Gender is another relevant factor in examining use of electronic databases. In a study of high school students, it was found that their attitudes towards computers and their computer use tended to vary by gender. This difference, howeve,r tended to diminish with computer experience. (Sacks, 1993/94). Other studies have found similar results: Dyck and Smither, for example, found that "...when the effects of computer experience were controlled, there were no gender effects." (Dyck and Smither, 1994: 246). In a study of 60 college students, Koohang (1986) found that neither age nor gender was strongly correlated to computer anxiety, computer confidence or liking, but that computer experience was.
While the gender gap relating to computer use seems to be shrinking, several studies have found that there is a gender gap when considering use of the Internet, and that gender is a major predictor of Internet use and attitudes; males seem to enjoy browsing on the Internet for enjoyment while females tend to only use it for work-related purposes (Ford and Miller, 1996:188). In a study of highly successful students, Ford, et al. found that "...females tended to experience more difficulty finding information on-line, to feel less competent and comfortable using the Internet, to use the Internet less frequently than males, and to make use of a less varied set of Internet applications." (Ford, et al., 2001: 1061). Majid (1999) found a similar result in studying faculty members: while males tended to have better computing skills than females, age and year of obtaining highest educational qualifications were also important factors in establishing computer skills.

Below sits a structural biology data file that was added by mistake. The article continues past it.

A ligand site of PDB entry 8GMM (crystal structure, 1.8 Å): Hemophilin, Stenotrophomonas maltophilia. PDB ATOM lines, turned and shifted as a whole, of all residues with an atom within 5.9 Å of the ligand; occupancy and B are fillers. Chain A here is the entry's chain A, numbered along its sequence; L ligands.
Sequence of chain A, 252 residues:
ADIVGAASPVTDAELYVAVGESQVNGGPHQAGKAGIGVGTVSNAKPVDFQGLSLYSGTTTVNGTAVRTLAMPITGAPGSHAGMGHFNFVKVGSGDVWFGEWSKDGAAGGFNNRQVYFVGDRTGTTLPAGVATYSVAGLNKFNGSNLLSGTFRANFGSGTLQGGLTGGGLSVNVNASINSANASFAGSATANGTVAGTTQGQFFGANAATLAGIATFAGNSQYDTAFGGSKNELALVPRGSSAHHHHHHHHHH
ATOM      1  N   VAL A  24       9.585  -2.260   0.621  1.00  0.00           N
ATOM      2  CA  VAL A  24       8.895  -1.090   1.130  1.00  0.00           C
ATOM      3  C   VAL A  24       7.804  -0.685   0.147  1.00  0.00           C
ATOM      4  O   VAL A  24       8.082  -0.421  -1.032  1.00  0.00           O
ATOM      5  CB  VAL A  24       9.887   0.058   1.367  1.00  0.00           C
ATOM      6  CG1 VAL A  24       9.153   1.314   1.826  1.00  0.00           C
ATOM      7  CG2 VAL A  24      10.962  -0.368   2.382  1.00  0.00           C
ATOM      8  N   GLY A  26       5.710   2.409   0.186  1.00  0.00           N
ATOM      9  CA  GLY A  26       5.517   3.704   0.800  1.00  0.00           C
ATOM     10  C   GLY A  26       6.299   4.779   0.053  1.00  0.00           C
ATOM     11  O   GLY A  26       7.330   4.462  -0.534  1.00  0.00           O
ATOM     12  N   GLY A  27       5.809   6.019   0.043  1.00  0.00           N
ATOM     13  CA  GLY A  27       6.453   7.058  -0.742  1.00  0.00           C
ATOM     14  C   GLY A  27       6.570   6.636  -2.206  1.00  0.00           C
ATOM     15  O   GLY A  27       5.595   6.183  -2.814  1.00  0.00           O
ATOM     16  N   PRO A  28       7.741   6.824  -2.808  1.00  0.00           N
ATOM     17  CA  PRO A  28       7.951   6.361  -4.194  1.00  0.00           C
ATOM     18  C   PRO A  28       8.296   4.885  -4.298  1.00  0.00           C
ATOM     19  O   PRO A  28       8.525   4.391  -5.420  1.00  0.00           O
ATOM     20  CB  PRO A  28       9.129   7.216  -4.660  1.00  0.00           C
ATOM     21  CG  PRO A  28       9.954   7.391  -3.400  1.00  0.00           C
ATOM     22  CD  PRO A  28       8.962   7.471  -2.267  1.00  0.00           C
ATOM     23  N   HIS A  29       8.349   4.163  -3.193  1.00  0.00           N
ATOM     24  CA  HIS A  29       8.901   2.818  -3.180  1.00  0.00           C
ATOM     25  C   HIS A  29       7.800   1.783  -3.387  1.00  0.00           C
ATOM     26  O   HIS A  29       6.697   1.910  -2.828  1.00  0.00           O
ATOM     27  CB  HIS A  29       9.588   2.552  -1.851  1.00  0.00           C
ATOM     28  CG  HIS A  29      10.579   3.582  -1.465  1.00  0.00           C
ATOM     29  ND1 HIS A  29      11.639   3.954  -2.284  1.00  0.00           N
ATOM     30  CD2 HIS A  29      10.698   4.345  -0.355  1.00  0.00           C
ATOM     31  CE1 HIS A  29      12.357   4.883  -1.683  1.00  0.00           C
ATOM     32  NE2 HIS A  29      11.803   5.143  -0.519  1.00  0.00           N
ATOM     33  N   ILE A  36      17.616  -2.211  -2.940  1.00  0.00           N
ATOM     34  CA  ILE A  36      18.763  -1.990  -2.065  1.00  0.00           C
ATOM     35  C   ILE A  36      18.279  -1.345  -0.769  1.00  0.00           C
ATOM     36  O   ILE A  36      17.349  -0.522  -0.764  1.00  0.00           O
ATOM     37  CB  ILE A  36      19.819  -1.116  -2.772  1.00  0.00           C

A study of faculty's use of electronic resources found that it was "influenced by such factors as computing skills of academics, their age and gender." (Majid, 1999: 110). They found an especially significant relationship between computing skills and use of electronic resources in the library, including the Online Public Access Computer or OPAC, the library's online catalogue (Majid, 1999: 9). Faculty with higher computing skills were not only more likely to use and be familiar with their library's electronic resources, including the OPAC, but also tended to use the Internet more frequently (Majid, 1999).